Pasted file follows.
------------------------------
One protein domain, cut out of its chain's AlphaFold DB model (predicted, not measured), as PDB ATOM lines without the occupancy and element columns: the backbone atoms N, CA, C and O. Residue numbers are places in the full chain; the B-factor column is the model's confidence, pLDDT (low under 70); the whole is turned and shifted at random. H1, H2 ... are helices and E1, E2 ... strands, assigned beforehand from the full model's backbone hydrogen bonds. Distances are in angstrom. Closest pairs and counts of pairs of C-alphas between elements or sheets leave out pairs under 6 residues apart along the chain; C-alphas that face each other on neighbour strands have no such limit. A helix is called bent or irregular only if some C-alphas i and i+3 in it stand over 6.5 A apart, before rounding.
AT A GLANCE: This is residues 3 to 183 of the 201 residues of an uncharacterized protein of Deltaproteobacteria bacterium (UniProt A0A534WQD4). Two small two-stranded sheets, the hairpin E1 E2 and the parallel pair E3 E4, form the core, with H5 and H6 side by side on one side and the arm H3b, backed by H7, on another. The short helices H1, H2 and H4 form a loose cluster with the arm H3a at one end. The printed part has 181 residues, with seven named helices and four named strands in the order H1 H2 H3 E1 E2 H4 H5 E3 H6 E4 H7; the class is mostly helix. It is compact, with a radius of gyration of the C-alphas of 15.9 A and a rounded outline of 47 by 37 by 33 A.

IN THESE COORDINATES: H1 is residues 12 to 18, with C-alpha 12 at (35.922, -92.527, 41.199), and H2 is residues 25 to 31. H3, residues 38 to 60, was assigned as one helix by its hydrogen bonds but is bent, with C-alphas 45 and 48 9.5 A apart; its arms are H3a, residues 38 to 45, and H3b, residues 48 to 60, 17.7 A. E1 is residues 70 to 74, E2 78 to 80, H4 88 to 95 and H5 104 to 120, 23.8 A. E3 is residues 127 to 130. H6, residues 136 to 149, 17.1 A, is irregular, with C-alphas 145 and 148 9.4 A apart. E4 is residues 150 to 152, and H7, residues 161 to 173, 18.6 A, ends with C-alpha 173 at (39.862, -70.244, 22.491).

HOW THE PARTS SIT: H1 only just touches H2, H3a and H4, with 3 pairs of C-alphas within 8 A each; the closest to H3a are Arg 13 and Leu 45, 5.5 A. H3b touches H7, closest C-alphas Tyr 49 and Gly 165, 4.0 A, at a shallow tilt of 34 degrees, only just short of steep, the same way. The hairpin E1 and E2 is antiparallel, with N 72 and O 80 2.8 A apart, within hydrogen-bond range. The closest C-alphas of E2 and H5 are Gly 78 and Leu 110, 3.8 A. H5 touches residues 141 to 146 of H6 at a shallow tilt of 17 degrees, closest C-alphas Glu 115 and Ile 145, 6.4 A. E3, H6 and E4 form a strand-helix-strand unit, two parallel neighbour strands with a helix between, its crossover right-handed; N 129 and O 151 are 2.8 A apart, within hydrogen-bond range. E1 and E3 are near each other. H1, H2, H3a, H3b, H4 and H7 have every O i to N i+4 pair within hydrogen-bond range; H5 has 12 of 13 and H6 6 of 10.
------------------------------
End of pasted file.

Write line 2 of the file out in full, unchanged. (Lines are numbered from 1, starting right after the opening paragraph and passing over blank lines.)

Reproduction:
IN THESE COORDINATES: H1 is residues 12 to 18, with C-alpha 12 at (35.922, -92.527, 41.199), and H2 is residues 25 to 31. H3, residues 38 to 60, was assigned as one helix by its hydrogen bonds but is bent, with C-alphas 45 and 48 9.5 A apart; its arms are H3a, residues 38 to 45, and H3b, residues 48 to 60, 17.7 A. E1 is residues 70 to 74, E2 78 to 80, H4 88 to 95 and H5 104 to 120, 23.8 A. E3 is residues 127 to 130. H6, residues 136 to 149, 17.1 A, is irregular, with C-alphas 145 and 148 9.4 A apart. E4 is residues 150 to 152, and H7, residues 161 to 173, 18.6 A, ends with C-alpha 173 at (39.862, -70.244, 22.491).